With many of the top operators and game providers gathered at G2E Asia @ The Philippines, it was the prefect chance to get a few of them together and discuss the outlook of the industry in Asia. During the Gaming Executive Dialogue, Moderator Michael Zhu, SVP of International Operations Planning and Analysis of The Innovation Group lead the discussion between M. Hakan Dagtas, Chief Gaming Officer of The Travellers Group and Adrian Halpenny, SVP Australia & Asia of SG Gaming Asia.
Halpenny noted right off that he sees the future of the industry in better information. Using technology like Artificial Intelligence, facial recognition and big data centers, operations can get a better understanding of the players journey and use that information to better target their efforts.
Dagtas noted that the future is already apparent in Asia, and that’s a shift from a VIP heavy market to a bigger mass market. That’s certainly already happening in Macau, and other markets are starting to experience it as well.
Where the challenge comes is from regulators, Dagtas noted. In countries where the regulatory environment can change often, it can be frustrating to operators who want to invest to a specific strategy. Also, regulators can be sluggish to react to innovation and suit their rules to a changing environment.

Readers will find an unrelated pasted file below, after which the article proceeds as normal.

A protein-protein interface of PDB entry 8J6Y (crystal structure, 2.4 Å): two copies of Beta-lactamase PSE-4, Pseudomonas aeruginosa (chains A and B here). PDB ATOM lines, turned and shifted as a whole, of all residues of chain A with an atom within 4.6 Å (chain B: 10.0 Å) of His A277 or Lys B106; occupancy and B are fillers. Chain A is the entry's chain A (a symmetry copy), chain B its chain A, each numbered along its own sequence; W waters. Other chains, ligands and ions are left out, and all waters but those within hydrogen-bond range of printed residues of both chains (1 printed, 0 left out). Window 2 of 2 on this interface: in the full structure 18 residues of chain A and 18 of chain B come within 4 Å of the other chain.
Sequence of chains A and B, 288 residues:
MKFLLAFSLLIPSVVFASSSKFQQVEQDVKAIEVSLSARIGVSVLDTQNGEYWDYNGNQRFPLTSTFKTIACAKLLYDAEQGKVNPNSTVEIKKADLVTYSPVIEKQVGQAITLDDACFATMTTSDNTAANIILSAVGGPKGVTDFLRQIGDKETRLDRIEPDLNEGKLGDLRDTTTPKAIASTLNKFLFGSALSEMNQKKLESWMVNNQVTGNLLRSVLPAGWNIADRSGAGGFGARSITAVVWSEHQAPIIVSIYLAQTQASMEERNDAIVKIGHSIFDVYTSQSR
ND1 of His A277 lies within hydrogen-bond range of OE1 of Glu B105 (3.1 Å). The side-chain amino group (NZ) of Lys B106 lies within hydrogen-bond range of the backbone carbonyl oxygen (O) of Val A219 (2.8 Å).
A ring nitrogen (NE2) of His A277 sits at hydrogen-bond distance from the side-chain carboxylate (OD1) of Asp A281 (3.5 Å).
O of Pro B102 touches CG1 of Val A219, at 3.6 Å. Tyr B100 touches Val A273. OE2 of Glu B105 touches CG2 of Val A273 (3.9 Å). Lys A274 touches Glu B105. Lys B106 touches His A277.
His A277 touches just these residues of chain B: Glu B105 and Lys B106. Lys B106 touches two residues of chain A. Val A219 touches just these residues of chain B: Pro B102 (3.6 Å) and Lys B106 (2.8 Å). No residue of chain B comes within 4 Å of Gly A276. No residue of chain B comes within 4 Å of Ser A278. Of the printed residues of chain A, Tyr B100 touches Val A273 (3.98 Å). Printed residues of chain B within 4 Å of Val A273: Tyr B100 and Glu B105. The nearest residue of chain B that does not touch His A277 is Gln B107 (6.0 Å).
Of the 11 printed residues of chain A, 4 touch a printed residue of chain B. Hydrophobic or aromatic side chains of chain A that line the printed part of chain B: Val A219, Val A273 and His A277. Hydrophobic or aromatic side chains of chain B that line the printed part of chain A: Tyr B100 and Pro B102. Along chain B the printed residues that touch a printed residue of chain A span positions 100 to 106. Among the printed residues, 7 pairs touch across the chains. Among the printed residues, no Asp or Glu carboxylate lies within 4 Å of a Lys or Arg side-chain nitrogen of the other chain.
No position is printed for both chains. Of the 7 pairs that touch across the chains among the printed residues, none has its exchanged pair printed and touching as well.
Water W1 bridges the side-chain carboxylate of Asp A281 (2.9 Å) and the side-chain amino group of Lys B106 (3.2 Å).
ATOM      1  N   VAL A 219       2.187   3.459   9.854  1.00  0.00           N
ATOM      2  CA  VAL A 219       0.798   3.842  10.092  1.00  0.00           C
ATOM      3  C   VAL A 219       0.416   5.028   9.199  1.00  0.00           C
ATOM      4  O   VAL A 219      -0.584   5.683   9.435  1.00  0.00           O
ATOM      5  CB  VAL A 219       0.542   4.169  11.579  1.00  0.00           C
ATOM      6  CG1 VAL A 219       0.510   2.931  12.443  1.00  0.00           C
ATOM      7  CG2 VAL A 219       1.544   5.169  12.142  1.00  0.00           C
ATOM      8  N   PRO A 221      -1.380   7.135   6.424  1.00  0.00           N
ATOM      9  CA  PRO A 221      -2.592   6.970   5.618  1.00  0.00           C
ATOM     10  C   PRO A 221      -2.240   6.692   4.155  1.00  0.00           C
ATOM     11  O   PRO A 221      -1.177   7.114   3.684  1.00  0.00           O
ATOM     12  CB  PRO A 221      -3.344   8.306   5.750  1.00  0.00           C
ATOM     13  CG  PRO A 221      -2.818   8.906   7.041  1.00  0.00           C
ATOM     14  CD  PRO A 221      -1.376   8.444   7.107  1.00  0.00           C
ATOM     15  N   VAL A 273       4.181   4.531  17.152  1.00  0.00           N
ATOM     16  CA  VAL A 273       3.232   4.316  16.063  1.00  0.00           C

The conversation then swung towards the growth the Philippines continues to see in its gambling industry. Dagtas noted he hopes to see another 5 years of solid growth in the country, which continues to see 20% year on year growth regularly. This bet looks well supported by booming tourism numbers and GDP growth.
Both Halpenny and Dagtas agreed though that the Chinese market is still far from fully tapped, as consumerism still hasn’t fully taken over in that country. With most of the population saving more than the western average and living far below their means, when the country is finally able to spur a consumer economy, there is a treasure trove of untapped wealth there.
And as Serbia has recently discovered, by allowing visa-free travel for Chinese citizens, an explosion of tourism will follow. Dagtas noted that Serbia saw just 5000 Chinese tourists per year in the early 2010s, a number which has now reached 100,000 per year. Halpenny agreed fully with this sentiment, also noting he doesn’t expect Chinese gambling spend to slow down whatsoever.